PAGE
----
Saturday, March 22, 2014

Climate change – A monster Kenya has to fight.

By Mary Mwendwa.

As i walk towards dusty, crowded and densely populated streets of Kayole estate in Nairobi, the polluted environment full of littered plastic bags, swamps loaded with all kinds of waste ranging from human to industrial, lead me to closely built flats which serve as homes to people here. Life seems slow here, women murmuring in low tones, some drunk with red eyes protruding, children playing along dirty trenches of dark  water, small make shift structures, famously known as vibandas – tiny  wrapped vegetable branches ,sachets of  household items like tealeaves, coffee, powder soaps and sweets , are scattered at every street.

Monday, March 10, 2014

Reality of climate change dawns on Ghana

Kofi Adu Domfeh

For many a Ghanaian, the experience of a heavy downpour on an Independence Day is a rare occurrence. This is because early March is not often associated with heavy rainfall.

March 6, 2014 was however exceptional. The rains came down heavy in the nation’s capital, Accra and other regions of Ghana.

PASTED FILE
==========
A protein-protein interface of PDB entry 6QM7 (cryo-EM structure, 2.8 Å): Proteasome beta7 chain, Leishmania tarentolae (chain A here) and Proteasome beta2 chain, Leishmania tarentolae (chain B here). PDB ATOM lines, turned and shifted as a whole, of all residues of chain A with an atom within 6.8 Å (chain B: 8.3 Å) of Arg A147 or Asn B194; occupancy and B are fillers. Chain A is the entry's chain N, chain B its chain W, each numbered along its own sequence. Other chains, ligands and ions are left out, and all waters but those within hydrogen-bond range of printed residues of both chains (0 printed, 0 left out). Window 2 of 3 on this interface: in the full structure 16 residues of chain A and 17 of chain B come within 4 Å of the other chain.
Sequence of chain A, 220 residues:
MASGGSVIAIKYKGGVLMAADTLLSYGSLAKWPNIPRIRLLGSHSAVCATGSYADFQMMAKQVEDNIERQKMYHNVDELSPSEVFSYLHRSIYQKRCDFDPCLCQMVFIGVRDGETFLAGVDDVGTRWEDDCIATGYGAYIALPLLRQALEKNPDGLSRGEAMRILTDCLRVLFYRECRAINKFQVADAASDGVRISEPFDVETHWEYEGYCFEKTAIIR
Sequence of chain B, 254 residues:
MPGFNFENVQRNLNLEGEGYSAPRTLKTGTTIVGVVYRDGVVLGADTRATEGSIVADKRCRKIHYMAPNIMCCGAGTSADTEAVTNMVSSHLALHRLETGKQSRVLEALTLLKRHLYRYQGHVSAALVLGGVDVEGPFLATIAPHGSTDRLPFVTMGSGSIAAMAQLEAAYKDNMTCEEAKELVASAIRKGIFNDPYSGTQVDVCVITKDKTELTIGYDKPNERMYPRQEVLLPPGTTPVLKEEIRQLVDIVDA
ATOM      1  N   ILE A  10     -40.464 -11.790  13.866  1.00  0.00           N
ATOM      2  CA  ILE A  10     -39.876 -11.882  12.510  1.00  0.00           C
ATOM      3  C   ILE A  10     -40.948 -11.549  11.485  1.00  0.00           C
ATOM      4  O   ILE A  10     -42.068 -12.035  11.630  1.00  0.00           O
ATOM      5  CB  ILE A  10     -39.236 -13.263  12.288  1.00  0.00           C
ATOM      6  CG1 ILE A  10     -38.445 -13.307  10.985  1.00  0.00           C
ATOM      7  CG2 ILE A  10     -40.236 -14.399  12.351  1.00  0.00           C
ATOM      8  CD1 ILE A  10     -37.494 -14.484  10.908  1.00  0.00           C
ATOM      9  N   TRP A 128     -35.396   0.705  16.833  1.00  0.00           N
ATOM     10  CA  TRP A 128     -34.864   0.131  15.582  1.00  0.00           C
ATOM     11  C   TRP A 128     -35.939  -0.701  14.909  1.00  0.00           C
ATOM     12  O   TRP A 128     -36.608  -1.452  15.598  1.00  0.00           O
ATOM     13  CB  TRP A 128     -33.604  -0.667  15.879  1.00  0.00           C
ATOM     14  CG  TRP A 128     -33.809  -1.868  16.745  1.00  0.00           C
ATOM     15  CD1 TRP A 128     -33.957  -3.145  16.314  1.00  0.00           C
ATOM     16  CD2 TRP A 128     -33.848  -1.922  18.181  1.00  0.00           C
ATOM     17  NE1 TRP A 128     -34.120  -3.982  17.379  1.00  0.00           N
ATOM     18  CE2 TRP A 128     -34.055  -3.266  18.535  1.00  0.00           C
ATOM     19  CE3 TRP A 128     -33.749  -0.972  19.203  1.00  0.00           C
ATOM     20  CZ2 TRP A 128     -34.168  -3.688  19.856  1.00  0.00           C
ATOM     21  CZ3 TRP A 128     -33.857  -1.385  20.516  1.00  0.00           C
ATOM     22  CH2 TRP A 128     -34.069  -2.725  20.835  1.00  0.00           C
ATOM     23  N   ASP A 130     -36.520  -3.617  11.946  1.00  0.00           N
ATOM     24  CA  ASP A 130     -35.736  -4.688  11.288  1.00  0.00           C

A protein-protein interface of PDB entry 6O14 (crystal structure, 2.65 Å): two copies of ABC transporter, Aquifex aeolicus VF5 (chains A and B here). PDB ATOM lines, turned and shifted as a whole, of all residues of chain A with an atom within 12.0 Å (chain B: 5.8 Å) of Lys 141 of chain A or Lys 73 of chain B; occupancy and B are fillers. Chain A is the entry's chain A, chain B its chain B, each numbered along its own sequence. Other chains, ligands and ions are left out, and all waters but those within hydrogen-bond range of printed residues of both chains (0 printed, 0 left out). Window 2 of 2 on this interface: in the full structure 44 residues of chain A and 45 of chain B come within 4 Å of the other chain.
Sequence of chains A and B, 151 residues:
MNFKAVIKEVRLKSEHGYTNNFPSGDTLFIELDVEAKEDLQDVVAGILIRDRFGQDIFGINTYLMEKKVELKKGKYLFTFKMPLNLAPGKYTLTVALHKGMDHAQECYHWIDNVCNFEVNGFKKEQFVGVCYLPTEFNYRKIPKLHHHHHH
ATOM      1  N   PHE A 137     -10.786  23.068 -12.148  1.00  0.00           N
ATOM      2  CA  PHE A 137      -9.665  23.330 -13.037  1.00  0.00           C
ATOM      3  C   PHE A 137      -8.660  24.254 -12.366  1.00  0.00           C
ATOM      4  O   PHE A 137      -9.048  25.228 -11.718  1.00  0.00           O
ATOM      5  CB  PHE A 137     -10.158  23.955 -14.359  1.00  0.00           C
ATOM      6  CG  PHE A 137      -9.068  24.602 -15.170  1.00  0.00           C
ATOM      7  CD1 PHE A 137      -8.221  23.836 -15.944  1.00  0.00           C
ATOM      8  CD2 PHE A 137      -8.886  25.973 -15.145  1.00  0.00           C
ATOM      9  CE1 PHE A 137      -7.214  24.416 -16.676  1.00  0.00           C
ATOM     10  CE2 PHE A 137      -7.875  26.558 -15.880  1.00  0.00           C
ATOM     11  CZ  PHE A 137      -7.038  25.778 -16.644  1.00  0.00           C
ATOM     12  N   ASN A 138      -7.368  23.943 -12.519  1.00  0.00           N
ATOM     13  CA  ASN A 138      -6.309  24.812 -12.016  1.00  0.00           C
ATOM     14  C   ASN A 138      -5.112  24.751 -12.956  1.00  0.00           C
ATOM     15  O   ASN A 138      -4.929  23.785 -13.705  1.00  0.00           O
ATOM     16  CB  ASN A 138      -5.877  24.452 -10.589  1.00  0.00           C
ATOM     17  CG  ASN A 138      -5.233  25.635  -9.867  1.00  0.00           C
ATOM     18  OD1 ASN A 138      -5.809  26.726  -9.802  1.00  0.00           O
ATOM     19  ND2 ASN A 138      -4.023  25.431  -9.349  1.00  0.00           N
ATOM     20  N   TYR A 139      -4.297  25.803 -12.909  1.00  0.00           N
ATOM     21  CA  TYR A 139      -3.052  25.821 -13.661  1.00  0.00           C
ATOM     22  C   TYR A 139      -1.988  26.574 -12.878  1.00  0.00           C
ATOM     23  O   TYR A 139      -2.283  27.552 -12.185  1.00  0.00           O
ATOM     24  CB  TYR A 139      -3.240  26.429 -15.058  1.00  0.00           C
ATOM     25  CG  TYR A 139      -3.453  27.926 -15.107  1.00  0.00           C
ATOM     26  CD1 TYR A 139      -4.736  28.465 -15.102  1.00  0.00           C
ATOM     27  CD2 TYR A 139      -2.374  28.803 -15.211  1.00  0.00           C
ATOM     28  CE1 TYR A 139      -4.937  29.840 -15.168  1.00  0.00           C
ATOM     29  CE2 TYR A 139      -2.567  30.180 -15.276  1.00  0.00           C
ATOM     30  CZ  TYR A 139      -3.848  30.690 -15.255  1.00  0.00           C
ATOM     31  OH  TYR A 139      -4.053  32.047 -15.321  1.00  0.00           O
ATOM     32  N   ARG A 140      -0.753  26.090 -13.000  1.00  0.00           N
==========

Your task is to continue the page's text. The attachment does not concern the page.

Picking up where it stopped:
Second ACCER Awards Announced

I send you warmest greetings from the Pan African Climate Justice Alliance (PACJA). I am pleased to inform you that PACJA officially launched the 2014 ACCER Awards on Sunday March 9, 2014 at Intercontinental Hotel in Nairobi - Kenya.
This is an official call for entries and a link containing the registration forms and all other valuable information in both English and French was created and activated on PACJA "welcome page" and under the link "Our Initiatives" you will see ACCER Awards for more information. 

Wednesday, March 5, 2014

Global Environment Facility to Strengthen Climate Change Adaptation in Cameroon with USD 33.58 million

By       Elias Ntungwe Ngalame

The Global Environment Facility Council, GEFC, has approved a grant of USD 11.3 million, to be channeled through the African Development Bank, for climate adaptation activities in Cameroon, Djibouti and Kenya.  

New Research shows Resistance of Cameroon cotton to climate change.

By Elias Ntungwe Ngalame

While climate change threatens most crops in Africa, its impact could be less on cotton cultivation in Cameroon. A new study by researchers from Research Institute for Development known by its French acronym, IRD ,and its partners shows that the expected climate change over the coming decades should not have a negative effect on Cameroonian plantations. Against all odds, their productivity should even improve significantly by 2050, thanks in particular to conservation agriculture practices adopted by the country.